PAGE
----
facebook youtube instagram

Raúl Corrales (1925–2006)
Female revolutionary with armlet
Cuba, Havana, c. 1970
Gelatin silver print, 40 x 30,2 cm
Signed and stamped „Expoicap” and „71” on the reverse

Raúl Corrales was as able as hardly anyone else to visualise requests, achievements and an image of people shaped by the revolution. A son of Spanish immigrants and sugar cane cutters, he worked as a shoeshine boy and a dish-washer before he could professionally turn to photography from the mid-1940s onwards. After the revolution he became a member of the communist party and was active in the inner circle around Fidel Castro, alongside Alberto Korda and Osvaldo Salas. Corrales accompanied the “Máximo Líder” on a daily basis ever since his coming into power in January 1959. He is still regarded as one of the most important documentalists of the change of system and he has shaped the visual tradition of the Cuban revolution decisively.

His photograph of a female revolutionary with an armlet draws references to several discourses approximately one decade after the takeover of power by Fidel Castro. The picture of an Afro-Cuban woman is not only a successful individual portrait, but also has symbolic relevance. Although unknown, she becomes a protagonist, a symbolisation of a new social order and the “face of the revolution”. Self-confident and thoughtful at the same time, the woman gazes beyond the margin of the picture. She is wearing a sleeveless blouse, an armlet and has a cloth wrapped around her head. Her half-length figure contrasts with the dark background, in whose upper left corner the letters of an illuminated advertisement can be seen.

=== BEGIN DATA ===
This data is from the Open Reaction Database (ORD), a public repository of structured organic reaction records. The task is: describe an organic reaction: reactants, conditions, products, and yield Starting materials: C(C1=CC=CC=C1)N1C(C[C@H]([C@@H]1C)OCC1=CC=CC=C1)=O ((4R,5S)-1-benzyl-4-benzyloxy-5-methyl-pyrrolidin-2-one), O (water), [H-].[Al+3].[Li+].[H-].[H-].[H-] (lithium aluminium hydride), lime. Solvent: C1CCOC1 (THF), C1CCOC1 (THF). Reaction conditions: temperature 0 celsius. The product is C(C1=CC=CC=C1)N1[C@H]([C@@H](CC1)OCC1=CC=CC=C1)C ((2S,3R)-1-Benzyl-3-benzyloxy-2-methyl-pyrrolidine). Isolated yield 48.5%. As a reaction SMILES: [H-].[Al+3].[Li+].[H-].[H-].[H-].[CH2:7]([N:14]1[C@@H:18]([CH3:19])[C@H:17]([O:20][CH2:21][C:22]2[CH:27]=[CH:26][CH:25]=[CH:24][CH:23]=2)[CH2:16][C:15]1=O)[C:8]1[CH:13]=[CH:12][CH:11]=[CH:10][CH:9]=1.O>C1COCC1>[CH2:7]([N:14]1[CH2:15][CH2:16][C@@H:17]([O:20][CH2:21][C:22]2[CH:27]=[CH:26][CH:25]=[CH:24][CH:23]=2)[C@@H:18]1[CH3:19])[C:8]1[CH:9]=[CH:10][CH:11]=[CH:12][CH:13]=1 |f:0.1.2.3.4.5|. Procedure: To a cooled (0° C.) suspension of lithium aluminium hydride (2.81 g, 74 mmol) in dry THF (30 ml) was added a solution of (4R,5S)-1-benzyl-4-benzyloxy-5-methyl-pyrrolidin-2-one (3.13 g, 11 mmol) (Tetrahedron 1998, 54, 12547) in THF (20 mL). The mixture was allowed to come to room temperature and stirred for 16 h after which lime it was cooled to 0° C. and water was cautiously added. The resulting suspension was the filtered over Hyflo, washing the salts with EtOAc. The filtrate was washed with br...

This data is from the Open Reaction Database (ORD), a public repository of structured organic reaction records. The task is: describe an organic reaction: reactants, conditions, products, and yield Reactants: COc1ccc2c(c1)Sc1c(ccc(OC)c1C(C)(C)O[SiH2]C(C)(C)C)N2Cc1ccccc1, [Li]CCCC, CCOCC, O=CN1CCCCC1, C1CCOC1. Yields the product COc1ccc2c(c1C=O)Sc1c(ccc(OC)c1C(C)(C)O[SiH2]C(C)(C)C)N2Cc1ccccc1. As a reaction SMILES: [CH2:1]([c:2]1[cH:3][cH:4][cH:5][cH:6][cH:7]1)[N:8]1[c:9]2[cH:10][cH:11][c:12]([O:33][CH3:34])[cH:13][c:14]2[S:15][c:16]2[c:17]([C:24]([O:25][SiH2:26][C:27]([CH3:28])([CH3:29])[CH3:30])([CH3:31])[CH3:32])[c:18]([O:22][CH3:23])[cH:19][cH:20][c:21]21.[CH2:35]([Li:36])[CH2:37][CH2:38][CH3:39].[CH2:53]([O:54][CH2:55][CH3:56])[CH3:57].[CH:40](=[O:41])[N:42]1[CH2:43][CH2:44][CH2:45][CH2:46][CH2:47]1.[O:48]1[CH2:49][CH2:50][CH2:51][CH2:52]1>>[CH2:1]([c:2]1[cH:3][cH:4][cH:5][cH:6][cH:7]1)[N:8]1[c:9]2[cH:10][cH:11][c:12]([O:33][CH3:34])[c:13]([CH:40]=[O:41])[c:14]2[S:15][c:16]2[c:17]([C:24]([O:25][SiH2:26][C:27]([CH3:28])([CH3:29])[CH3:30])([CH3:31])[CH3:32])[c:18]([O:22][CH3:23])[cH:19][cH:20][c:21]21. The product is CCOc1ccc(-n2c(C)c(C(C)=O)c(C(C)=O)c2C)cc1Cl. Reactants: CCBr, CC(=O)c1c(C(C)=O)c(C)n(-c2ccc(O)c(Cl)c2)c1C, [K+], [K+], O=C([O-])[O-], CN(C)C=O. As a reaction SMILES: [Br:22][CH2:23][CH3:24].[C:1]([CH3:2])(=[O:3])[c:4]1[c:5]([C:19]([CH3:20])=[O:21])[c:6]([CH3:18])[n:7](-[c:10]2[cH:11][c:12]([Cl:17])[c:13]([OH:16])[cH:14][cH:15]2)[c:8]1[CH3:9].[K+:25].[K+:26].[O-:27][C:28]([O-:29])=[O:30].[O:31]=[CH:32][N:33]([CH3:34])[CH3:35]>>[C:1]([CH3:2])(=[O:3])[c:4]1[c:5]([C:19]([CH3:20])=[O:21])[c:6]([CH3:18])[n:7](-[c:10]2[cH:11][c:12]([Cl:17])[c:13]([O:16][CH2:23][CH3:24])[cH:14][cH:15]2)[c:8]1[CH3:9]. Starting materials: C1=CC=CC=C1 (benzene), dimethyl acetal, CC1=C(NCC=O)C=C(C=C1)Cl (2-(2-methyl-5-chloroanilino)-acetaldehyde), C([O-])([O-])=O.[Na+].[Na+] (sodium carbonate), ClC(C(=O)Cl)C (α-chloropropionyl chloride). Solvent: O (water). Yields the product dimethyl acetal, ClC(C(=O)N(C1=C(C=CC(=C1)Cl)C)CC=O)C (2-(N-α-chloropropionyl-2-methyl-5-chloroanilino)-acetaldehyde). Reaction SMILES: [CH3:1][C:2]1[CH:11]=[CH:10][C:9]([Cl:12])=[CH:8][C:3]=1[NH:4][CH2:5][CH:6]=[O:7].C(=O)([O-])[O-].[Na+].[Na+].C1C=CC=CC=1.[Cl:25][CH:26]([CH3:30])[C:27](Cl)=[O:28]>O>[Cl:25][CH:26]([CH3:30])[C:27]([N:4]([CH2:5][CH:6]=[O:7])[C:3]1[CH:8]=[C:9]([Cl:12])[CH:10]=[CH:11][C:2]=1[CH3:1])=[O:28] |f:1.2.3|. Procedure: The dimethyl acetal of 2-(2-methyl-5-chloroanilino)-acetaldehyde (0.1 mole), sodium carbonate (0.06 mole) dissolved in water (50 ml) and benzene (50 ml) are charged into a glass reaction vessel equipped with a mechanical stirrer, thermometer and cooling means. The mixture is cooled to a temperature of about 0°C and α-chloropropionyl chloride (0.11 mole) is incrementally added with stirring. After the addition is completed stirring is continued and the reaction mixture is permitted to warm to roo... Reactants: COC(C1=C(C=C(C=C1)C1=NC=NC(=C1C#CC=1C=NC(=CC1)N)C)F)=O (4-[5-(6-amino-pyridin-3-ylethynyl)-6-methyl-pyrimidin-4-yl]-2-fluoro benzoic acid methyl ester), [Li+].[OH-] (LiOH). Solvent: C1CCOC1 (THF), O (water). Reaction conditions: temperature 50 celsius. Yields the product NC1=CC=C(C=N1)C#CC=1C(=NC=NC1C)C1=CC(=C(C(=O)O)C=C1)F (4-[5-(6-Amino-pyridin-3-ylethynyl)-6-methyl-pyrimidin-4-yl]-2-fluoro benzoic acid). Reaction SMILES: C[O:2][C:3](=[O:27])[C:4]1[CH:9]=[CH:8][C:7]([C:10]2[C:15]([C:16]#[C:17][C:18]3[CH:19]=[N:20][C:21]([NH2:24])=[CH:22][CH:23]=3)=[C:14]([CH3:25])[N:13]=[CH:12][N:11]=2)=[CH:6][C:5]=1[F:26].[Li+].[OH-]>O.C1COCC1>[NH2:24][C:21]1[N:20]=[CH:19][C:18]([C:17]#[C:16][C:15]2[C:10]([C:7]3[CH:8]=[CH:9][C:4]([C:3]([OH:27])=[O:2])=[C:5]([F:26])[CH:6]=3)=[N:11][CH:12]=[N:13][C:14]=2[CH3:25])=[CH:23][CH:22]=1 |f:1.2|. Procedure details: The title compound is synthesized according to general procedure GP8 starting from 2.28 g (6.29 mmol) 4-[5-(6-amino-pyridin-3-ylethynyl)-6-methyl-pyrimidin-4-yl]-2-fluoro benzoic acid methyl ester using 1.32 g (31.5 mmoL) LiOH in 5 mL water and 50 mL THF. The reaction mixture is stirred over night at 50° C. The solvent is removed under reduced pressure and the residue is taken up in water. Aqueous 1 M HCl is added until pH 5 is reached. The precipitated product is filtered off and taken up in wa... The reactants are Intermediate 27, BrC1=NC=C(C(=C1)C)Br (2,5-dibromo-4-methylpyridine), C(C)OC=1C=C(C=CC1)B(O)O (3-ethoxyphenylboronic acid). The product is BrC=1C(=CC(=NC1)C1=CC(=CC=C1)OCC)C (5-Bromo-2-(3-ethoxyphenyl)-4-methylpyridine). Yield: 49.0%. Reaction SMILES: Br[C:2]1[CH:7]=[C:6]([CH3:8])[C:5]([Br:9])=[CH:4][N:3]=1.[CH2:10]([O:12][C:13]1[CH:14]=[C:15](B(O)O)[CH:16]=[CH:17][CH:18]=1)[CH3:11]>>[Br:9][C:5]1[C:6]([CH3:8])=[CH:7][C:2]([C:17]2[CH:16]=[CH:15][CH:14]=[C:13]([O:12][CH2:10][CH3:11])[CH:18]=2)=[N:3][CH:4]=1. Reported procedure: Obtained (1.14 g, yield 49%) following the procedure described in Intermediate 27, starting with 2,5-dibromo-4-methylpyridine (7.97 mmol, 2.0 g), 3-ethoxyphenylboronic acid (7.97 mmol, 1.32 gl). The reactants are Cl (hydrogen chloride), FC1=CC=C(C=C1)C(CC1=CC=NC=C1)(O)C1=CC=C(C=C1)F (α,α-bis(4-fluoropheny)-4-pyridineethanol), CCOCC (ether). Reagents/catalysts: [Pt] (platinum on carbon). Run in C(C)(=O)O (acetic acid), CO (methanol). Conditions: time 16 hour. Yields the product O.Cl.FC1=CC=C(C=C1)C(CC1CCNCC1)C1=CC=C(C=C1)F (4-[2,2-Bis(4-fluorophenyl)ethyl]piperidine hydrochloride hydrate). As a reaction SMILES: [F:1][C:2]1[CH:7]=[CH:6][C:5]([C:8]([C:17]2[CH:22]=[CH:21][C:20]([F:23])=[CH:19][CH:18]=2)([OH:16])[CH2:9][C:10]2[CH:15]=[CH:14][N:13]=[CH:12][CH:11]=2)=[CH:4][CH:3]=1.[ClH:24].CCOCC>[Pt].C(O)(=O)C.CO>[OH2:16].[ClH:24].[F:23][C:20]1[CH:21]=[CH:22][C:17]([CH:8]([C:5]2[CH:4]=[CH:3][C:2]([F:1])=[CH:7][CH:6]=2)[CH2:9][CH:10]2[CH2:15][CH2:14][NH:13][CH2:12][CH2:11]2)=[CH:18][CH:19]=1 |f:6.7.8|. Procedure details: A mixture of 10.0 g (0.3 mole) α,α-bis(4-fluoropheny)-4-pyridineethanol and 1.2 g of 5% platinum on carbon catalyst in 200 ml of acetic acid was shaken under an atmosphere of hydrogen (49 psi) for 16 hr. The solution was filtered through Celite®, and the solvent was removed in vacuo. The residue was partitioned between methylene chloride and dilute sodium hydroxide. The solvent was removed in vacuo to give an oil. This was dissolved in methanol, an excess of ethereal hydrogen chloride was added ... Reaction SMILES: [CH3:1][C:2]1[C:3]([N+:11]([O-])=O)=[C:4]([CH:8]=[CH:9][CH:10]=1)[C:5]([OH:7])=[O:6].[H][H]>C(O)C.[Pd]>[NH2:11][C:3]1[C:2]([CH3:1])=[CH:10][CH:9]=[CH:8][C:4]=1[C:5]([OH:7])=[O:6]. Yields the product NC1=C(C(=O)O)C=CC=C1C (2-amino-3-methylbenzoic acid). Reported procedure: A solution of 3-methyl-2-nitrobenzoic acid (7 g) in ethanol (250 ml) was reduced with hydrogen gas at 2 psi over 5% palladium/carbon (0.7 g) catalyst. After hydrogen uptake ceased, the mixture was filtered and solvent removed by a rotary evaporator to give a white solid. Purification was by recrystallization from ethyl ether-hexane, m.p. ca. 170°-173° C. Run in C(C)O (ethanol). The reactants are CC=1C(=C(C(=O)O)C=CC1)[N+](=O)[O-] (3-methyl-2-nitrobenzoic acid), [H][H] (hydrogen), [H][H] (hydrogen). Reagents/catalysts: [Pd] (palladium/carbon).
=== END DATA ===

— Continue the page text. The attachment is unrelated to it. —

Corrales’ visual concept supports the myth of the revolution, among whose lasting achievements for example women’s emancipation can be counted. A decisive moment for gender equality was the work of the FMC (Federación de Mujeres Cubanas), a federation consisting of several women’s organisations under governmental control. In contrast to special interest groups like the FMC, there was no such organisation of the African minority after 1959. However, its legal parity with other ethnic groups was, as part of Cuba’s social change, still a major aim of the philosophy of the revolution.

Isabella Riedel © WestLicht